That is our goal and our offer to you all today – let us use this year’s “Petersberg” to build bridges at this difficult time.
Looking ahead, we have not thirty, not twenty, not ten years – we have eight years left to almost halve global emissions – that’s the commitment we made in Glasgow.
But we also have to focus much more on the climate impacts that we have failed to avert.
We owe this to the people around the world – on the Pacific islands, in the Sahel and in many other regions – who are already suffering and who are already feeling the impacts of the climate crisis.
That is why it was important to us to give adaptation and loss and damage the attention they deserve at this year’s “Petersberg Climate Dialogue”.
As I told my interlocutors in Palau a few days ago, we as industrialised economies have to live up to our responsibilities and promises that we made in Paris.
That means finally delivering on the 100 billion dollar goal for climate financing.
And it means doubling collective adaptation finance from 2019 levels.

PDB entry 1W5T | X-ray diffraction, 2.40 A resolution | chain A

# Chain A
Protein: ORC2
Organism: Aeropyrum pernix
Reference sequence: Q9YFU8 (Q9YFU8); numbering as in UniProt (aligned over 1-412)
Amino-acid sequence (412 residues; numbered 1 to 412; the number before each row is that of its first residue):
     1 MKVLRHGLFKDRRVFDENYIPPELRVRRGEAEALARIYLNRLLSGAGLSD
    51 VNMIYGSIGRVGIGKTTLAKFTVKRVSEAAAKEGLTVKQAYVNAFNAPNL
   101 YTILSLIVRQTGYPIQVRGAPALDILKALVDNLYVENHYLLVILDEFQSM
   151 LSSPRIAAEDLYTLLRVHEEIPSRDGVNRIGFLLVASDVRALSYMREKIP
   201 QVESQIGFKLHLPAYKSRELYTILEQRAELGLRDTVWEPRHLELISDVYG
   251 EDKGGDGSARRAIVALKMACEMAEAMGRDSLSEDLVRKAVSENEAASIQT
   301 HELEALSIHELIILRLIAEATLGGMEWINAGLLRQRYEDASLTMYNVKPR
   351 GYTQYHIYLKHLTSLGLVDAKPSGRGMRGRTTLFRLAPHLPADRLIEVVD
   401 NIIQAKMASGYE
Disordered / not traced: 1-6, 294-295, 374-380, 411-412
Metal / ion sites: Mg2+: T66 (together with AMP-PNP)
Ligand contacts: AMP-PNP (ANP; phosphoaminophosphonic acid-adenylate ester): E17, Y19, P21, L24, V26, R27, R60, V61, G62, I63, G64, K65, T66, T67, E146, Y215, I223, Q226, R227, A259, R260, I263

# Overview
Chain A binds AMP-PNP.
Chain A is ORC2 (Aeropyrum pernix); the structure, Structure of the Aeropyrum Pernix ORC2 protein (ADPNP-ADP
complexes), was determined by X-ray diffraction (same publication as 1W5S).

I know that many of you here and around the world are watching this closely.
The industrialised countries have a special responsibility as big emitters.
Therefore, Germany will continue to do its part – through our own contributions and by pushing for action and transparency with other contributors.
Our Special Envoy for International Climate Action Jennifer Morgan will be working on this closely with Minister Steven Guilbeault of Canada as they develop the progress report for last year’s Climate Finance Delivery Plan.
At the same time, more money alone will not solve all problems.
We also have to build a system to ensure that funds and support are reaching the communities and people in need.
Many of you are already on the frontline of climate adaptation – dealing with changes to weather patterns and growing seasons.
That’s why we want to work with you to breathe life into the Global Goal on Adaptation – by reaching agreement on global and regional priorities for adaptation, such as introducing crops that need less water and best practices for cooling cities.
Let’s also join hands to better translate National Actions Plans into fundable projects: By building on tools such as the Adaptation Fund, which we supported with 50 million euro only last year.
And we have to get quicker at bringing support to people. Too often, funding applications take years to get approved – and even longer to be implemented. That is far too long!